Katherine McAvoy, an 18-year-old Columbus North High School bassoonist, has loved music enough that she wants others to also enjoy it.
But she knows that some beginning music students in Bartholomew Consolidated School Corp. can’t afford instrument costs. So McAvoy has organized a donation-only fundraising concert Saturday to help them as part of her senior project.
The concert, which she hopes will feature up to 21 acts, will highlight North vocalists and instrumentalists, including solo performers, ensembles and likely her bassoon quintet. The gathering will be from 11 a.m. to 3 p.m. at the school auditorium.
“Band and music have been such a big part of my life,” McAvoy said. “It pains me to think of other kids not being able to do it just because of something as simple as monetary issues.”
She likes another angle of the event, too.
“I know a lot of my friends get nervous before their (upcoming district) contests,” she said. “This way, they can have a chance to get over a few of the nerves while preparing for that.”
How did you get into music?
I started in sixth grade at (Columbus) Southside Elementary School. Both of my parents — Paul and Cheryl McAvoy — played in band, and I always enjoyed music.
I actually started on clarinet after trying out various instruments. Then I moved to bass clarinet in seventh grade, and from there I went on to bassoon in eighth. I also played marimba in the Sound of North Marching Band.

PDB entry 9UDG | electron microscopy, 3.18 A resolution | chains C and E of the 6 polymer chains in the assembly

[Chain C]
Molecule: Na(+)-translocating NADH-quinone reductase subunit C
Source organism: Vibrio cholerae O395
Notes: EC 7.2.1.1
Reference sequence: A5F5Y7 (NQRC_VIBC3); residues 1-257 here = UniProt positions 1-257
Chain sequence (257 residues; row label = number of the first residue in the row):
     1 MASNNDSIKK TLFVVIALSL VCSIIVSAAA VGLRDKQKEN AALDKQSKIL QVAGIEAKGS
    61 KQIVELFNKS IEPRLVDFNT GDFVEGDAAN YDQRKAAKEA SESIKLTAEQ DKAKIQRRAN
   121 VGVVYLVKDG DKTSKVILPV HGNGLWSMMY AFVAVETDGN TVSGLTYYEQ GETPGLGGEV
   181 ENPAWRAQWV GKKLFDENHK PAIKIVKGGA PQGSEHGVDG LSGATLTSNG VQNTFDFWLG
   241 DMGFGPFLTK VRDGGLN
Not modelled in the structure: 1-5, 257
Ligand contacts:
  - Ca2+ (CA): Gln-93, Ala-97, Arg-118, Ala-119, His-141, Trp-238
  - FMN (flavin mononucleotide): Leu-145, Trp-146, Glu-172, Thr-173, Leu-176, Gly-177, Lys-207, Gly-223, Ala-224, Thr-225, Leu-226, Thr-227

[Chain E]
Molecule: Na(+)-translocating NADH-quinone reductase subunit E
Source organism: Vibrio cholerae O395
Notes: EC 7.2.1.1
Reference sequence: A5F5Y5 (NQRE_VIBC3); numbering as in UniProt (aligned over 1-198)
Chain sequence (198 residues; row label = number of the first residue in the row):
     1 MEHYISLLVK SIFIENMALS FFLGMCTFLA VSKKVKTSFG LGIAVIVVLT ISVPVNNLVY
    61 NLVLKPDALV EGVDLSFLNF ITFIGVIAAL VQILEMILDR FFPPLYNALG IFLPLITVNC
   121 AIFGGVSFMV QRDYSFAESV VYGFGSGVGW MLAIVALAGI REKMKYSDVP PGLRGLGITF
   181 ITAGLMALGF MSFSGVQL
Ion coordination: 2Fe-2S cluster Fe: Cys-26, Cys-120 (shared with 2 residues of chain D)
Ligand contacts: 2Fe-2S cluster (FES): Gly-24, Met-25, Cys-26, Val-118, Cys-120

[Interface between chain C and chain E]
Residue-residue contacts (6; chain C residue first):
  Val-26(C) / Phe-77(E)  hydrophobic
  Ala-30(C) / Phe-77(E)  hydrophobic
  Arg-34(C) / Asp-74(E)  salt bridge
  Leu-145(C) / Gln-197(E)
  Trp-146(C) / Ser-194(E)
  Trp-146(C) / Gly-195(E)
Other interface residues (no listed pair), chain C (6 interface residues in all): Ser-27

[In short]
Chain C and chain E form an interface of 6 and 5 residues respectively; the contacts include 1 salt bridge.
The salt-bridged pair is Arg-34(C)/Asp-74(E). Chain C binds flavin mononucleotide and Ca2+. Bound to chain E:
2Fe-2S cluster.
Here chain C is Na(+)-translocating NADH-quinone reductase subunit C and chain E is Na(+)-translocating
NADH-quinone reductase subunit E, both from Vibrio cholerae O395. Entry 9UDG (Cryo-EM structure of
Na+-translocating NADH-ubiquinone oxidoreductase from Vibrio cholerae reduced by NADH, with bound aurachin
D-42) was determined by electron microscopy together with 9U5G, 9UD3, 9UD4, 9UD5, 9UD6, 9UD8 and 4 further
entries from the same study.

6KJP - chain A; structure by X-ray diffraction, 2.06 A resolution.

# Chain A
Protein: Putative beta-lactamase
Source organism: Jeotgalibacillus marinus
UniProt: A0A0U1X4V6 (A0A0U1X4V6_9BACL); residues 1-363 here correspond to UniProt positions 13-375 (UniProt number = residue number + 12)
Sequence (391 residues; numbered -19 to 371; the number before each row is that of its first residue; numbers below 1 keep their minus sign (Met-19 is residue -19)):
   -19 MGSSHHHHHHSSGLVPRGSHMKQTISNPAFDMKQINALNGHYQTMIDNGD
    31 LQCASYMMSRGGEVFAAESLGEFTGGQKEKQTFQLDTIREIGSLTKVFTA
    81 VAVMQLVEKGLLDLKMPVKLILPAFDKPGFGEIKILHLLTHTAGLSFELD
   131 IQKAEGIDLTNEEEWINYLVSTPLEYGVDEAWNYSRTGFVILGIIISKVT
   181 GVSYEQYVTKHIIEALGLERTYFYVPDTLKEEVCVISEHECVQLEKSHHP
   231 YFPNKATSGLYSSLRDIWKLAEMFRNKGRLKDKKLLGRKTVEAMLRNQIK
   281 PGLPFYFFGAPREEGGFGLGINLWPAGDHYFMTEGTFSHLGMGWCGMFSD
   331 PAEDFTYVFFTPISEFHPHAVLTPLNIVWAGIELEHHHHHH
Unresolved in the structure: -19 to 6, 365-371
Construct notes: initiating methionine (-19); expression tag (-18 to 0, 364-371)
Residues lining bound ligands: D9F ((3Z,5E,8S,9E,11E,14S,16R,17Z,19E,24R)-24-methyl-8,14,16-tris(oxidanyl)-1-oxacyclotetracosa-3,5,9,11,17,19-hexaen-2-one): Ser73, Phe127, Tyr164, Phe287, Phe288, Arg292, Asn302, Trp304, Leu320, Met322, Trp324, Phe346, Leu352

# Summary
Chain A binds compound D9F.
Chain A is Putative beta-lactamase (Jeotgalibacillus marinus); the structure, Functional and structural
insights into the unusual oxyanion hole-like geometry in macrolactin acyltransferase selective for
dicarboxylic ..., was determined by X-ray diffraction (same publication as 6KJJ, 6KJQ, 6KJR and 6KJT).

What influenced your decision?
I knew I didn’t have a good voice (for vocals). I can match a pitch, but that’s about it.
What was the first tune you mastered on bassoon?
“The Sorcerer’s Apprentice” from “Fantasia” by Vaughan Williams, performed as an eighth-grade solo.
What do you like most about the instrument?
As a double-reed instrument, it has a very unique sound with a few different overtones going on. It gives it a much richer sound than some of the single-reed, one-pitch instruments.
What’s after high school?
I’m considering colleges (with an undecided major): Yale University, Harvard University, University of Chicago and Indiana University. Ideally, I’d want to continue in some way in music, but I realize at the same time that that may not work out.
First of all, I know I’m not good enough to be in it professionally. And secondly, it’s such a stressful field that I know if I did that, I would start to hate it.